Record-breaking wintering numbers of Spoon-billed Sandpipers in China
By Adrian Long, Thu, 25/02/2016 – 08:40
Record numbers of Spoon-billed Sandpiper, a Critically Endangered shorebird, have been discovered wintering in China, says conservationists from the Hong Kong Bird Watching Society (HKBWS, BirdLife International Partner in China).
On 30 December 2015, HKBWS volunteers Jonathan Martinez and John Allcock found at least 30 Spoon-billed Sandpipers near the Fucheng Estuary in south-west Guangdong Province, some of this land is located within the Zhanjiang Mangrove National Nature Reserve. This was the highest number ever found in China during winter, but the record did not even last a month.
At the end of January further coordinated counts in Guangdong Province, including members from the Zhanjiang Bird Watching Society and staff from the Zhanjiang Mangrove National Nature Reserve Management Bureau. Together they counted at least 45 individuals from a four locations, with Fucheng Estuary having the highest count (38 individuals).
Jonathan Martinez, commented: ”These numbers are a massive increase on just three individuals counted at Fucheng during our inaugural mid-winter survey in 2012. That year, we found long lines of mist-nets were found flanking shorebird roost sites. We counted hundreds of dead birds, and literally thousand of nets”.
Since then the Zhanjiang Bird Watching Society, and government officials from the Zhanjiang Forestry Department have taken sustained measures to clear the illegal mist nets. In addition, there were educational activities carried out by the Hong Kong Bird Watching Society and Zhanjiang Bird Watching Society to help raising awareness to the local communities.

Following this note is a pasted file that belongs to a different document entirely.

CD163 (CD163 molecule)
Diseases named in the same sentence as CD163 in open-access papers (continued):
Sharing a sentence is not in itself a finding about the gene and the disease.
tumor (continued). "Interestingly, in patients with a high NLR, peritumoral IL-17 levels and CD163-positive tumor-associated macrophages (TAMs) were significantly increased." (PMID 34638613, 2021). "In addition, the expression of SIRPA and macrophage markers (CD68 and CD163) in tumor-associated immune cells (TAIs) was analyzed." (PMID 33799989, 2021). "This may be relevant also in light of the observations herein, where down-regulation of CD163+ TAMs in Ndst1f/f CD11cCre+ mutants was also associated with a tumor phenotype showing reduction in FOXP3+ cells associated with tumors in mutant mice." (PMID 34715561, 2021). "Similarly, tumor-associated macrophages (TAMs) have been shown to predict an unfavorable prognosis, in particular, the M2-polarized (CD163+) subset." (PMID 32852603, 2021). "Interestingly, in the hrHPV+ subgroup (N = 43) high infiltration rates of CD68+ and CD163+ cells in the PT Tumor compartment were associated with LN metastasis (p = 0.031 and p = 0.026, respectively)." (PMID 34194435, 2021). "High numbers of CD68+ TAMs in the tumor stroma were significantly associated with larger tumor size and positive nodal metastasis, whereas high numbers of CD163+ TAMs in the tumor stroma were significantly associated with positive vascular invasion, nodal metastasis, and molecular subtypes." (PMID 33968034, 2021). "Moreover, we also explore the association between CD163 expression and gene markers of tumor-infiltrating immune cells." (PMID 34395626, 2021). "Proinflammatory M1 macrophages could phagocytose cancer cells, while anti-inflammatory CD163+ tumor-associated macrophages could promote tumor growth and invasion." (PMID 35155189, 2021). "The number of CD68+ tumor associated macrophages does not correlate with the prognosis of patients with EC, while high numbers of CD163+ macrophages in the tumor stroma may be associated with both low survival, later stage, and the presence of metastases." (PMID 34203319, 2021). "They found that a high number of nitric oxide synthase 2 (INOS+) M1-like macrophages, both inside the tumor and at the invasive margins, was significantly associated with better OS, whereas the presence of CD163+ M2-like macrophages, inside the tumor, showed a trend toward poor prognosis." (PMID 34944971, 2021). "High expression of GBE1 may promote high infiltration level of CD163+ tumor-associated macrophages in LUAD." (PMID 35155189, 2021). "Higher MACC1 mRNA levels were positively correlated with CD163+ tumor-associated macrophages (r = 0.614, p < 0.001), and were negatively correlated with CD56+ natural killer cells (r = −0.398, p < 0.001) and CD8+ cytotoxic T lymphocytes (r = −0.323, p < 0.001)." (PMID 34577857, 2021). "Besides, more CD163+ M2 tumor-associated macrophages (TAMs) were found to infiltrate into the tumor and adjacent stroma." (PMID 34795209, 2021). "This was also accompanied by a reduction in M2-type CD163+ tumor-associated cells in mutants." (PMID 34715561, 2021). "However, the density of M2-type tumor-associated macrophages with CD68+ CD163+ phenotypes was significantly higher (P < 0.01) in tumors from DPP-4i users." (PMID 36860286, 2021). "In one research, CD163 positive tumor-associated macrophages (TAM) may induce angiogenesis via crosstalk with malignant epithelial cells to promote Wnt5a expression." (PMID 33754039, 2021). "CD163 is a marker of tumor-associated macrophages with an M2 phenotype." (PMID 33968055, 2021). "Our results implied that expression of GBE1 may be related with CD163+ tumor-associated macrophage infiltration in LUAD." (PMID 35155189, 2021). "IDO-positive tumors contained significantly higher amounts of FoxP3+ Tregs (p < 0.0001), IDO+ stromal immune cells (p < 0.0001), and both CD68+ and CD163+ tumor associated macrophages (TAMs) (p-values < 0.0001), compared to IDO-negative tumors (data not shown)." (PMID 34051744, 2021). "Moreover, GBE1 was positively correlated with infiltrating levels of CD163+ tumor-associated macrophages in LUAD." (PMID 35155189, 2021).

“Our work has made Fucheng mudflat an attractive place for Spoon-billed Sandpiper and other waterbirds”, says Jonathan Martinez. The estuary in Fucheng is clearly of global importance for the species”.
Seven of the Guangdong birds were marked with coloured flags or rings on their legs. One of this was tagged with white leg flag engraved “MA”, this bird was also recorded last winter in the same place. The unique markings enable individual birds to be tracked as they travel along the East Asian—Australasian Flyway.
“As most of the individual birds found here are marked in Russia it also is becoming very important for development of cooperation conservation work along the lines of bilateral agreement on migratory birds signed by both the governments of China and Russia, for which SBS is the key model species”, said the Chair of the SBS Task Force Dr Evgeny Syroechkovskiy.
The global population of Spoon-billed Sandpiper numbers fewer than 400 adult birds. A large proportion were already known to use coastal wetlands in China whilst on passage between breeding grounds in Russia and principal wintering quarters in Bangladesh and Myanmar.
“With other known sites still to be surveyed we hope that further wintering Spoon-billed Sandpipers will be discovered in Guangdong and South China”, says Jonathan.
“This newly discovered wintering location is the third known biggest one in the world. This again proves exceptional importance of China for the survival of this Critically Endangered species”, commented Evgeny.
The actions to stop the illegal trapping have been supported with a grant from the Critical Ecosystems Partnership Fund (CEPF).
BirdLife’s Spoon-billed Sandpiper work has been helped by numerous supporters. Birdfair– Global Sponsor of the BirdLife Preventing Extinctions Programme, Heritage Expeditions, WildSounds, The Dutch Birding Association and VBN (BirdLife in the Netherlands), The David & Lucile Packard Foundation, Disney Friends for Change, The CMS Secretariat, The MBZ Foundation, Save Our Species, Ed Keeble and the many other generous individuals have all become BirdLife Species Champions or Programme Supporters under the BirdLife Preventing Extinctions Programme helping this species.
The Conservation breeding project is supported by WWT, RSPB, the UK Government’s Darwin Initiative and SOS – Save our Species, with additional financial contributions and support from BirdLife International, the East Asian— Australasian Flyway Partnership, the Convention on Migratory Species, Heritage Expeditions, the Australasian Wader Study Group of Birds Australia, the BBC Wildlife Fund, Avios, the Olive Herbert Charitable Trust, the Oriental Bird Club, British Airways Communities & Conservation Scheme, New Zealand Department of Conservation, the Queensland Wader Study Group, New South Wales Wader Study Group, Chester Zoo and many generous individuals.